Posts Tagged ‘Intake process’

Lost for words

June 25, 2012

Michael, the BSW student who is with us twice a week, had this to say recently about an experience he had on intake:

One day, while working behind the Food Hamper program’s intake counter, I met an older woman who I may never meet again. However, a mark was left and a burning memory remains.

Late in the afternoon, during an average, uneventful day, an ordinary looking, older woman came to the front asking for food assistance. I asked her name, entered it into our computer system, and up popped her profile. It was similar to all of our other program participants’ profiles except for one glaringly red difference. Up in the corner were the large red words, CANCER. Before I could confirm this with her she told me, “I have lung cancer.” Here I was with someone who not only required emergency food assistance but the food provided by the program was going towards supporting her recovery or, at the least, to help her cope with her poor health. This woman had to have been under an incredible amount of stress; emotional and mental stress in requiring the program’s help and physical stress due to her health. After she left some thoughts continued to stick in my mind. (more…)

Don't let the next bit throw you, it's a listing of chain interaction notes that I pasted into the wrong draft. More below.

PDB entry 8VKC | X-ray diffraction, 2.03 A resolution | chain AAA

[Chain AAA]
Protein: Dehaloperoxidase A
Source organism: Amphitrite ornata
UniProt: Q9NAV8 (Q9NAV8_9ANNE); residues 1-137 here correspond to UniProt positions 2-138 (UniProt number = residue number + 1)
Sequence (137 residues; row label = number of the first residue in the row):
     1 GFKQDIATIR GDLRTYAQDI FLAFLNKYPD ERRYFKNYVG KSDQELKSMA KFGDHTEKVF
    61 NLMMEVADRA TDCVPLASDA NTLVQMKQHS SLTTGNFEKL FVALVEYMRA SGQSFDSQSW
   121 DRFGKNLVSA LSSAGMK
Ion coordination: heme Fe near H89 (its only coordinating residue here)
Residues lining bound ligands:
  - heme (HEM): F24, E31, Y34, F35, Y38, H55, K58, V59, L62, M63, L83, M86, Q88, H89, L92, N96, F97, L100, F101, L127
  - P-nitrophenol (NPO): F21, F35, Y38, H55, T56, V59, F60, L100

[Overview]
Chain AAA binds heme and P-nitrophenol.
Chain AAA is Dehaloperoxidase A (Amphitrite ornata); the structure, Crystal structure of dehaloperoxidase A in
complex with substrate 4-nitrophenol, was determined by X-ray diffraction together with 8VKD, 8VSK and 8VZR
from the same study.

Intake Process: Identification

October 29, 2010

When I first started my position here as an intake worker it took me a while to adjust. All at once I was booking hampers with patrons and hearing the many different stories that they all had to share – there was a lot of stuff to take in all at once.

Any time we speak with a patron at the front desk or on the phone, the job of an intake staff involves looking for additional ways that we might be able to help, such as referring them to other community resources. But during these conversations we need to remember that we’re here to fulfill a basic need: access to adequate and nutritious food. To do this we are expected to follow the process and questions involved in booking a food hamper. The standard intake questions make the process easier to follow; but originally I found it very easy to get distracted in patrons’ stories and get side tracked from what I was doing during an intake. However now that I’ve been working here for about two and half years I feel like I could recite the questions backwards in my sleep with no mistakes. But there’s more to the intake process than asking people a few questions. (more…)